Noyo Harbor in Fort Bragg is one of four California harbors north of San Francisco. Noyo Harbor’s primary commercial fisheries include:
- Groundfish : trawl
- Urchin: dive
- Chinook salmon: troll
- Dungeness crab: trap/pot
- Sablefish and rockfish/lingcod: hook-and-line and trap
Although most resident fishermen participate in more than one fishery, locals describe the roughly 80-vessel fleet as including 30–40 salmon trollers, 15–20 multi-fishery vessels, 10–15 urchin dive boats and 7 groundfish trawlers.
Salmon: Robust annual salmon migrations have long been a sign of a healthy Pacific ecosystem. However, recent crashes in the salmon populations have highlighted our lack of understanding of these complex species. Our salmon fisheries are managed by the Pacific Fishery Management Council and enforced by the state Department of Fish and Wildlife. Management tools such as season length, quotas, and bag limits vary depending on how many salmon are present in a given year.
The salmon troll fishery is among Noyo Harbor’s top three fisheries, although the number of boats participating in this fishery has declined in recent years due to the salmon collapse. Experts are uncertain about what has caused the collapse, pointing to dozens of factors including unusual weather patterns, silt from logging and coastal development, poor habitat and water quality, unfavorable ocean conditions and water diversions. Estimating the effects of changes in ocean conditions and weather on salmon are particularly difficult, but new research into the relationship between ocean environmental factors and salmon abundance show some promise.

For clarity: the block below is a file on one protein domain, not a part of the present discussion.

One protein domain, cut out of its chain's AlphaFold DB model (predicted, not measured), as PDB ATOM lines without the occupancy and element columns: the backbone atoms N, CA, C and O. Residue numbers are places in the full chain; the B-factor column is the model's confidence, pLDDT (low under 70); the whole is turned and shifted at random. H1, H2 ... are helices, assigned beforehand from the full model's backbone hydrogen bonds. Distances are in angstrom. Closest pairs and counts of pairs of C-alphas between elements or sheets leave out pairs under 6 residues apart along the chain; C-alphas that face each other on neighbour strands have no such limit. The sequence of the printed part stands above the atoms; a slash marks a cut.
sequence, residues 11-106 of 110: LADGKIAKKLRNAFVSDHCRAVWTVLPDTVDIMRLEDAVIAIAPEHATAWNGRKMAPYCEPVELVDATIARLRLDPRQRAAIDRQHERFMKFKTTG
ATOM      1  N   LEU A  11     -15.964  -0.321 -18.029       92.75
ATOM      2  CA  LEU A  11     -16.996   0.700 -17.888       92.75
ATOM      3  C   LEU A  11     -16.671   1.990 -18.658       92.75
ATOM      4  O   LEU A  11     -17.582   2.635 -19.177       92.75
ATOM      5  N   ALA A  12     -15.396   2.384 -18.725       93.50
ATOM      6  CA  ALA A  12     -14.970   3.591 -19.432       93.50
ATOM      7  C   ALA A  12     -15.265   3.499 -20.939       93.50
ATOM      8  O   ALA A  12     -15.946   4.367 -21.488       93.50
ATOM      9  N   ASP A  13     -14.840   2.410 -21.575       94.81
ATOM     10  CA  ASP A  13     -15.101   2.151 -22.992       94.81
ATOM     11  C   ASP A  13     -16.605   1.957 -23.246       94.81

Crab: The crab fishery is one of the oldest commercial fisheries in California, starting in the 1880’s in SF Bay around the time of the Gold Rush. Over the past 10 years, the ex-vessel value of this fishery average over $30 million statewide, making it one of the most valuable fisheries in the California. Although the crab fishery is very big in northern California, activity in Noyo Harbor is modest compared to other ports, in part due to the fact that several local fishermen target grounds nearer other ports, where crab are more abundant, and where they deliver most of their catch.
The crab fishery has been regulated by the state legislature since 1897, when the first statue was passed prohibiting the take and sale of females. The Mendocino-Sonoma county line demarcates the central and northern management areas; two distinct regions with different seasons. In 2011, the state legislature established the Dungeness Crab Task Force, made up of commercial and recreational fisherman. Through the task force, fishermen participate directly in the management of this fishery, providing recommendations on, among other things, pot limits, harvest allocation, fishing effort, and season modifications.
For a better understanding of the management context of our fisheries, go the Sea Grant California Fisheries webpage.
The History of Noyo Harbor:
adapted from Sea Grant’s Noyo Harbor Fishing Communities Profile